Details of Disappearance
Corrine was last seen at approximately 7:30 p.m. on June 1, 1992 as she went to play in Skyline Park near her family's residence in Inver Grove Heights, Minnesota.
Her father told authorities that Corrine's two older brothers walked to the park to bring her back home after she had been gone for approximately five minutes. The child was nowhere to be found and has never been heard from again. Corrine's mother and stepfather reported her as a missing person two hours after she was last seen.
A child playing in the park told authorities that he believed he saw Corrine speaking with an unidentified man during the evening. The boy said that he saw a girl matching her description petting the man's dog. It has never been verified that the girl was in fact Corrine.
Authorities viewed Corrine's family's friend, Robert Guevara, as the main suspect in her disappearance from the onset of their investigation. He often stayed overnight at the family's home at their invitation when he was intoxicated. Witnesses told authorities that Guevara often slept in the same bed as Corrine. A photo of Guevara is posted with this case summary.
Corrine's mother, Mona Williams, stated her daughter had accused Guevara of molesting her on the day of her disappearance. Williams did not tell the police about this until several days after the child disappeared; she claimed she had forgotten about the incident until then.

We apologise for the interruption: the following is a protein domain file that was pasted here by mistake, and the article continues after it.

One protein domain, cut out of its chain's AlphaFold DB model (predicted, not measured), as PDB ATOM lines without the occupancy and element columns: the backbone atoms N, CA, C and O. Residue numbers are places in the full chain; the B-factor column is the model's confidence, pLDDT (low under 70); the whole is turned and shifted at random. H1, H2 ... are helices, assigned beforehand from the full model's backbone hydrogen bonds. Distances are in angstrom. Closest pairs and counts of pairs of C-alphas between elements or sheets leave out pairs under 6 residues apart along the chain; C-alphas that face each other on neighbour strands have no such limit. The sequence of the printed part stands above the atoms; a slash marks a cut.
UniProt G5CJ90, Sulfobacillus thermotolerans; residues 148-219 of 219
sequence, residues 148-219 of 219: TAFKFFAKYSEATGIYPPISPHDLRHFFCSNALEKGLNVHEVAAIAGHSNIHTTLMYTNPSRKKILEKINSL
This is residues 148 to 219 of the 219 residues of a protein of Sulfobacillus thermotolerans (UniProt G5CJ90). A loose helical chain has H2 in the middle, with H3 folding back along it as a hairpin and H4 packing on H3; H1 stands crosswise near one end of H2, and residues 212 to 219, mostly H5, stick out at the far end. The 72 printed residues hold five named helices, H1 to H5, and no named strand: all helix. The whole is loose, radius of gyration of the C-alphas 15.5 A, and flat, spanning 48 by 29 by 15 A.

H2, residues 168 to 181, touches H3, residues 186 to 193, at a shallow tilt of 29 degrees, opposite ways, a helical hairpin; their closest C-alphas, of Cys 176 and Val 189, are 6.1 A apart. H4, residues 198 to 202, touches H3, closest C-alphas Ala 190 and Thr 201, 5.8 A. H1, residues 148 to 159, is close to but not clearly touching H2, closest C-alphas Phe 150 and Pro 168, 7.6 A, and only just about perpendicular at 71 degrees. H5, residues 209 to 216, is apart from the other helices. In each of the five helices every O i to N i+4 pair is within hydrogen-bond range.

Guevara was at Corrine's home the day she was reported as a missing child, and police dogs tracked her scent to his home after her disappearance. He was charged with her kidnapping, rape and murder on June 5, 1992, four days after Corrine disappeared.
Authorities discovered a dress identical to the garment Corrine was last seen wearing and a pair of girl's underpants inside Guevara's locker. The items of clothing had been stained with blood and semen. Bloodstains were also discovered on a shower curtain inside Guevara's trailer. DNA testing showed that the fluids could have come from both Corrine and Guevara.
Defense witnesses argued at Guevara's trial that his locker and trailer were not secured and that the evidence could have been planted by unknown person(s) in order to frame Guevara for Corrine's disappearance.
Guevara's attorneys theorized that Williams wanted to sell her daughter or arrange for her kidnapping to collect the anticipated ransom.
Corrine's home life was troubled. Her family moved frequently, their only income came from welfare payments, and Williams had been treated for cocaine abuse and emotional problems. Corrine and her brother had spent several months in foster care in 1987, shortly after Corrine's birth.
Minnesota law did not allow full usage of DNA evidence at trials in 1992; the law has since been revised. As a result, Guevara was acquitted of all charges in connection with Corrine's case. He has continued to maintain his innocence throughout the years.
Corrine's case remains unsolved, although she was declared legally dead in 1994. She has never been located.